When Glenn Howard beat Randy Ferbey in the most recent Grand Slam final, Howard said "it's great to beat the greatest team in curling - and they are the greatest team in curling."
Winning four Briers (six for Randy Ferbey) and three world championships (four for Ferbey) is remarkable. But what have they done for you lately? Last year they didn't make it to the Olympics or get to the Brier either. In Terry Jones's new hardcover book The Ferbey Four (Dragon Hill, $29.95), the team looks 'Forward To The Future' as the serialization in the Sun concludes today. The book is available at Greenwoods, Audreys, Volume II Books and Hub Cigar as well as Save-on-Foods St. Albert, Calgary Trail, Kingsway and Mayfield Common. It will be available soon at all bookstores and most of the 90 curling clubs around northern Alberta.
FIFTH AND LAST IN A SERIES
No Olympics. No Brier.
Despite being ranked No. 1 and the World Curling Tour champions, and with all the money they won, The Ferbey Four wasn't trying to kid anybody.
No Brier. No OIympics.
"What's funny is that we had a great year on the circuit, despite not winning the trials or the provincials, and everyone thought we had a terrible year. Those two events are what we're all about," said Marcel Rocque.
"For us the Brier is the ultimate and always will be.
"The money is nice, don't get me wrong. But winning the Brier and representing your country at the World Championships, that's more important," said Randy Ferbey.
But in the end, last year, there was the Brier.
And after five consecutive years of being in the event and winning four of them, it was the Brier in Regina in 2006 that told them exactly who they'd become in the game. They came as the Ferbey Four and left knowing they'd become the Fab Four.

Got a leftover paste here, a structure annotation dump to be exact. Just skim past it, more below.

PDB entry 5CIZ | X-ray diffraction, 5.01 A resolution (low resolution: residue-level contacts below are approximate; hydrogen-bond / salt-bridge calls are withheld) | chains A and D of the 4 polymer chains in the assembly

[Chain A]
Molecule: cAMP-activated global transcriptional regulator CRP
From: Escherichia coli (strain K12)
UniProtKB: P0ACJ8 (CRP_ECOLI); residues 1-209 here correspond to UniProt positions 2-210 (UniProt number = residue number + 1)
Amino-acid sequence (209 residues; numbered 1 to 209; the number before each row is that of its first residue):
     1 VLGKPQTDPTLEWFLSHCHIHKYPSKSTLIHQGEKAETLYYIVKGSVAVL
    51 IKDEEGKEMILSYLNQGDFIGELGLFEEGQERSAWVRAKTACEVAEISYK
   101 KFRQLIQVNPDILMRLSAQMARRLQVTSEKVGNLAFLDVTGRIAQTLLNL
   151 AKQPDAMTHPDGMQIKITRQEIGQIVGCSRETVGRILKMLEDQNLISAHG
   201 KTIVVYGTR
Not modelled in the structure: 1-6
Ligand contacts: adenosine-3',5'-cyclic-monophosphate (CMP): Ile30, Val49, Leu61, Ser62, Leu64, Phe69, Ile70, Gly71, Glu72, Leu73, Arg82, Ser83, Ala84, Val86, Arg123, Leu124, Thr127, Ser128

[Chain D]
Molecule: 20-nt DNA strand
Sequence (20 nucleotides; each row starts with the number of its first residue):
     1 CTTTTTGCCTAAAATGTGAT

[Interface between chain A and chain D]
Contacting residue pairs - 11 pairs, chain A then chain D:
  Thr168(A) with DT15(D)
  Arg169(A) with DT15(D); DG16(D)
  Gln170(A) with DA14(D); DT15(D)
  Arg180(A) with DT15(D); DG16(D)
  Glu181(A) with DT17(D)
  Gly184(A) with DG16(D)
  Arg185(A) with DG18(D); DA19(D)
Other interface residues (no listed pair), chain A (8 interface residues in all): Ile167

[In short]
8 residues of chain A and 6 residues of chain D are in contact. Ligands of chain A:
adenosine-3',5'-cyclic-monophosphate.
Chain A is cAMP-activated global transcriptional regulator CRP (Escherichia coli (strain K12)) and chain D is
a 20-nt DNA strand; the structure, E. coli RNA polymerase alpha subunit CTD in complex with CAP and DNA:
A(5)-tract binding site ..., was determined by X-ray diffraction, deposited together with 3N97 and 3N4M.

The Regina Brier organizing committee had invited them to attend the proceedings and president Bernadette McIntyre, who watched them be mobbed everywhere they went, called it a phenomenon.
"It's been an amazing thing to watch from the minute they carried the Tankard in the opening ceremonies," said McIntyre.
"I think it all kind of hit home for everybody. They're already legends and they're still curling.
"Their accomplishments have been phenomenal. They've won four Briers and three World Curling Championships. It's been more than 40 years since anybody has done that and it was our Richardsons," she said of the Ernie Richardson-skipped Regina rink.
"They're young, they're athletic, they're good-looking, they're champions and they're so accessible. These guys have all sorts of personality and everybody likes them before they meet them. Then they meet them, get to hug them, take their pictures and get their autographs ... it's really something to watch."
Brier boss Warren Hansen seconded the motion.
"They've become what the Richardsons used to be years ago. These guys are very personable and have all the time in the world for everybody. There is nothing negative about them. Having them here has been good for the sport and it's been good for them."